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NIMS Adoption Documents

Participation in National Incident Management System (NIMS) is mandatory for grant eligibility. All federal departments, state, local and tribal government agencies are required to adopt NIMS and use it in their individual domestic incident management and emergency prevention, preparedness, response, recovery, and mitigation activities.  Federal departments and agencies make the adoption of NIMS by state and local organizations a condition in order to participate in Federal preparedness programs.  In other words, you have to be participating in NIMS to be eligible to apply for DHS grants.

The Governor of the State of Oklahoma signed an Executive Proclamation on September 28, 2005, which established NIMS as the state standard for incident management.

The State of Oklahoma has formally adopted the NIMS principles and policies by gubernatorial proclamation and adopted the NIMS for all departments and agencies as defined in the Homeland Security Act of 2002. All jurisdictions and local governments must formally adopt NIMS by resolution or letter with similar language. Sample Adoption Documents are listed below for use in your local jurisdiction. If not previously completed, each jurisdiction will be required to provide a NIMS resolution formally adopting NIMS which will be signed by the jurisdictions signatory official(s). The formal adoption will be recorded as your agency's baseline and documented by the NIMS POC.


A critical element to fully adopting NIMS ICS into your Local or Tribal agency / organization is to develop a ICS Standard Operation Guide (SOG) or Standard Operation Procedures (SOP) that addresses on scene Management / Command / Control of emergency incidents within your jurisdiction.  According to FEMA, Jurisdictions that develop, use and maintain ICS SOP/SOGs have a higher rate of success in effectively managing emergency incidents.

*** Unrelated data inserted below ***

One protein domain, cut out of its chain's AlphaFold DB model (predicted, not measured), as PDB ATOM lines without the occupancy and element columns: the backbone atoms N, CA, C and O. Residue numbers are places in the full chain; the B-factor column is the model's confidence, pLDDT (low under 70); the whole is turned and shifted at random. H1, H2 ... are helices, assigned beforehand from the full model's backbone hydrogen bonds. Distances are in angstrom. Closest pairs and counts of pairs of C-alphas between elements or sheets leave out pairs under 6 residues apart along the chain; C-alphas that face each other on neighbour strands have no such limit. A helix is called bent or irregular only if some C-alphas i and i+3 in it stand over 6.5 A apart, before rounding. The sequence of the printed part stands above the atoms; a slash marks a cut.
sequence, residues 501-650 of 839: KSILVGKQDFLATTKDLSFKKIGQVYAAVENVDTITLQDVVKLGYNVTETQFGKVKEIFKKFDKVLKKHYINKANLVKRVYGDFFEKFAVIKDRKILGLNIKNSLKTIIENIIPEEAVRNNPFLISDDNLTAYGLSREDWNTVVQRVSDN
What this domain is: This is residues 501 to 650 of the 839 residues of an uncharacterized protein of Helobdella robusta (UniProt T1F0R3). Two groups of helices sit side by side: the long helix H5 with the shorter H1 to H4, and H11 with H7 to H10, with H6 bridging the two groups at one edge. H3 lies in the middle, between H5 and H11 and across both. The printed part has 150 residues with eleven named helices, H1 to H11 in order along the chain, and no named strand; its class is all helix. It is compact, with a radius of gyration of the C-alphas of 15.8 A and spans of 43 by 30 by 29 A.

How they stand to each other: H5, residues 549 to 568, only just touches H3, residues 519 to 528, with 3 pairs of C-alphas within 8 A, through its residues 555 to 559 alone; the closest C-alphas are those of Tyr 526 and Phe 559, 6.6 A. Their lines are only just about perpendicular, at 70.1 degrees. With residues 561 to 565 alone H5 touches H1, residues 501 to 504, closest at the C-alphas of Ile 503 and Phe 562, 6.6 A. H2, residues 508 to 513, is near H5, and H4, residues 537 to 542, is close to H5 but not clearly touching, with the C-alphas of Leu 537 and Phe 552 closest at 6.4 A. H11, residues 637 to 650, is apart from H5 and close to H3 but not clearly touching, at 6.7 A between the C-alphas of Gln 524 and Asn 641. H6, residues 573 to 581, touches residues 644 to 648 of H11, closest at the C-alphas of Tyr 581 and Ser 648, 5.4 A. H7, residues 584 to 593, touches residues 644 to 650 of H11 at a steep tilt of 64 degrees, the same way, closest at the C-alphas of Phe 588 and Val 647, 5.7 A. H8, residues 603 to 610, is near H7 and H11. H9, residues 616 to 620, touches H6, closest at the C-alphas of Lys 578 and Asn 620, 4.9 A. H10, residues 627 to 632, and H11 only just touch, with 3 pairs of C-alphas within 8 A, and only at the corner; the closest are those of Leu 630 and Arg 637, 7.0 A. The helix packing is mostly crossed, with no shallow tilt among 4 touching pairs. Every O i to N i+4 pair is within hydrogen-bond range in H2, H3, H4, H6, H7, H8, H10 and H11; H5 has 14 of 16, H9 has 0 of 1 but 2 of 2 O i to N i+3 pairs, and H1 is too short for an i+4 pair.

I have taken the opportunity to research a variety of  SOPs from around the country and wanted to offer them on the OKOHS website for research by your agency. Let me caution you that; even though each of these meet the standard of NIMS, each agency / organization should adapt them for the unique capabilities and needs of their own Local or Tribal agency / organization.

Sample Fire Department Command SOP/SOGs

This is a commonly used SOP you see around moderately sized towns and cities. It can be easily modified (as this one has) for a Fire Department.  You may notice its has its roots in the Phoenix, AZ Fire Department's ICS SOP developed by Chief Alan Brunacini.  It is worth giving a look but it may be too detailed for smaller departments.

This is a more simplified version of an SOP.   Still seen widely in medium to small sized departments but might be a bit easier for a small department without any policy to start out with.   Still has a good foundation for developing it into a more comprehensive response policy.

Sample Law Enforcement Command SOP/SOGs

Here is a fairly detailed version of a Law enforcement SOP used by a medium to large department.  At first glance, one might think it doesn't adhere closely to the NIMS doctrine,  however, if you take a closer look, I believe you will find it a very good example of how a local law enforcement agency adapts general NIMS guidelines into local law enforcement policy.      

This SOP came from a larger city back east and is very simple example of how mid sized cities can implement ICS into the Police Department.   It even covers the new Intelligence section.   This example provides interesting insight on how this Police Chief directed his department to fully use ICS during a critical incident.

Sample EMS Agency Command SOP/SOGs

This is an SOP used on the west coast that integrates the ICS system to manage the initial approach and operations of a Mass Casualty incident.

Last Modified on May 08, 2024